One burning question, facing Governments everywhere, is choosing the right sectors to incentivise and facilitate, to promote economic recovery and growth. In Barbados, the two foreign exchange earning sectors that have recorded the most sustainable economic success, in the last 30 years, have been Tourism and International Business. Despite the OECD constantly moving the goalposts, International Business is still holding its own, and while various sub-sectors of Tourism have been actively developed as niches – e.g. Sports Tourism and Heritage Tourism – these have only had modest success to date, but still hold much promise.
Casino Tourism is a sector recently reported to be under (re)consideration by the Government of Barbados (GOB), and this sub-sector certainly has significant potential to grow the economy, not only through more foreign exchange earnings, but by attracting foreign investment, and providing that added inducement for investors to develop the several hotel properties that have been shuttered in the last 7 years. Arguments against Casino Tourism on moral grounds are somewhat hypocritical– the island already has many forms of gambling legally permitted, and Casinos surely can’t be any worse than the lotteries, which lure the most vulnerable income level of any society, selling dreams of instant wealth.
However, in terms of overall fit with the Island’s high-quality tourism and international business thrust, and in terms of global market growth, Medical Tourism has to be the Tourism sub-sector that could yield the greatest results for Barbados. In 2009, the American Medical Tourism Association estimated the worldwide industry to be worth about US$40 billion, and they predicted it would grow exponentially. The AMTA estimate the market in 2015 to be of the order of $100 billion – or 25% per annum average growth since 2009, and their prediction for future growth is in excess of that number.
Furthermore, the top ten destinations in the provision of medical tourism services are reported to be Brazil, India, Costa Rica, Mexico, Hungary, Malaysia, South Korea, Singapore, Thailand and Turkey. The Americas are far less developed than the Asia-Pacific region as regards this growing industry, and given Barbados’ familiarity and/or proximity to three major source markets (US, Canada and the UK) our common English language, westernized culture, reputation both as a leading tourism and international business destination, and the already established air links, we have a significant opportunity to take first mover advantage in the Caribbean in this industry. Geographically and developmentally, we are an ideal location for Medical Tourism!
Developing a Medical Tourism sector in Barbados also benefits both the existing Tourism sector and the International Business Sector, by enhancing the destination’s reputation as a safe place to visit – greater comfort of mind that a medical emergency could be promptly and professionally dealt with in modern state-of–the art facilities. The direct benefits to the economy are more obvious – foreign exchange earnings from not only the patients, but their accompanying family member(s); job (medical and administrative staff) and spin-off supporting business opportunities (e.g., laundry, transportation, and medical supplies); skill and technology transfer, including intern training and exposure of Barbadian doctors to state-of-the-art and cutting-edge equipment and techniques.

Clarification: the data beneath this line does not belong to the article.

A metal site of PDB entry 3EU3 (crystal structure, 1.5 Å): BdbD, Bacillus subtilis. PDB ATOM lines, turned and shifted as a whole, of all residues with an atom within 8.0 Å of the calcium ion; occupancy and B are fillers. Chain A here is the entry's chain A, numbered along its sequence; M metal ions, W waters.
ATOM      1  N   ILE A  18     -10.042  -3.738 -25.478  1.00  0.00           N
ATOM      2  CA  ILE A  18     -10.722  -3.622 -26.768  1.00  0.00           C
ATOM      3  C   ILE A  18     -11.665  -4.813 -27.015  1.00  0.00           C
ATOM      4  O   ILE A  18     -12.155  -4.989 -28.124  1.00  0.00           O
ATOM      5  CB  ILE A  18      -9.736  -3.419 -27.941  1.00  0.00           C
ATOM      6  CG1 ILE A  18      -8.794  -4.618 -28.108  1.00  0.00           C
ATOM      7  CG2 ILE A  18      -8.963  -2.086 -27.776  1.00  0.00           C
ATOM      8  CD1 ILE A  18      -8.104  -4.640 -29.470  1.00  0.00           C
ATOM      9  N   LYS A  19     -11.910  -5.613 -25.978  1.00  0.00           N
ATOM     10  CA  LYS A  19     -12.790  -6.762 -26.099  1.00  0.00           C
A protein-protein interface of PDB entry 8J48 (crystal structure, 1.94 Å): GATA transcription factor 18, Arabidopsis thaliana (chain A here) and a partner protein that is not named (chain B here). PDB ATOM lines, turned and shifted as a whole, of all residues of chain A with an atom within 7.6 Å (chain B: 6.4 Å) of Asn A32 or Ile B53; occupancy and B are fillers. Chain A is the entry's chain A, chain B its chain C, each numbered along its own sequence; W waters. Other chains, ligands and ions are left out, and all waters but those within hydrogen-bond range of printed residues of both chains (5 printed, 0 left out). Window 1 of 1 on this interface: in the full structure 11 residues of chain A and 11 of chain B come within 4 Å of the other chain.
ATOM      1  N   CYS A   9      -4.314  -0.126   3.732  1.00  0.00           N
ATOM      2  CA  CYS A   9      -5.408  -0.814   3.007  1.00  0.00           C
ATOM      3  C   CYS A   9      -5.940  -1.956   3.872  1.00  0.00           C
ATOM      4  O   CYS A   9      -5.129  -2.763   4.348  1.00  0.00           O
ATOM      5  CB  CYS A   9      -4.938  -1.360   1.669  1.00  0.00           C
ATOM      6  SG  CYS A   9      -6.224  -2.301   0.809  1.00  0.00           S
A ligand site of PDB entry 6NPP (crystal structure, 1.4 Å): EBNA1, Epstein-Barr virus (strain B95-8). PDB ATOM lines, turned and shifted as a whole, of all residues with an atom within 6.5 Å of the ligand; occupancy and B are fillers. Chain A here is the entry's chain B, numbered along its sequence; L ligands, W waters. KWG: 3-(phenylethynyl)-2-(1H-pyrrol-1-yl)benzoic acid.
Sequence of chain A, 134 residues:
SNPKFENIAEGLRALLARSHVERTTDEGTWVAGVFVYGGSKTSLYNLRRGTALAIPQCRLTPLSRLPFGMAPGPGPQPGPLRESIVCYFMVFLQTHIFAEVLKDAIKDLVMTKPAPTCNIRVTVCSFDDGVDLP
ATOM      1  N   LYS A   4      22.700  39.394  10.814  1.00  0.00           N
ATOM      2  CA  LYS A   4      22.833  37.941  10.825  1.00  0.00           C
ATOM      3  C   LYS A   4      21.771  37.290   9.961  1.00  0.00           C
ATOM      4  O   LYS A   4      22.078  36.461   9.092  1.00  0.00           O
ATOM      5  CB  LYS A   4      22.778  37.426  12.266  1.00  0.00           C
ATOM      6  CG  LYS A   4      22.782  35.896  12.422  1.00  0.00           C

However one looks at it, Medical Tourism would be a rewarding sector to develop, the low-hanging fruit, so to speak, and we already have a golden example in the Barbados Fertility Centre. Dr. Juliet Skinner and her partner, Registered Nurse Anna Hosford, have built a professional fertility clinic practice of which all Barbadians can be proud, with astounding international success rates, and their accreditation by the Joint Commission International (JCI), the gold standard for international medical facilities, is testament the island’s ability to produce and maintain quality facilities and systems.
There has been some talk of Government support for this sector, but little action to date, which leads one to the inevitable conclusion that there may not be a very wide appreciation of the potential of the sector to contribute significantly to economic growth.
Much of what Medical Tourism projects (e.g. Hospitals, specialty treatment centres) would need from the GOB is already available to investors in other sectors, like duty-free concessions on construction materials, and on some operating consumables, low corporate tax, process facilitation assistance, etc. The main difference is that the business model most likely to succeed in attracting medical tourists from North America and the UK would see US board certified and other internationally certified surgeons and physicians doing repeated short-term rotations in Barbados alongside Barbadian doctors. Such rotations would require some streamlining of the licensure and work permit application and approval processes to improve response time, but both are achievable without lowering our existing quality standards.
Of course, what all investors need, in any sector, is certainty of process, simplified paperwork, definitive answers and speed of response from the GOB – whether at Cabinet level or from regulators and governing bodies. If Barbados can measure up to those criteria, we will be well placed to take a leading role in international medical tourism.
Examples of successful models of Government/Private Sector collaboration in Medical Tourism exist elsewhere – such as the Singapore and Costa Rica models – where quality of services, not price, is the focus – but Barbados must be ready and able to move quickly, as other Caribbean countries like the Cayman Islands, Jamaica, the Bahamas, Tobago and now Cuba, are already looking to stake their claim in this growth industry.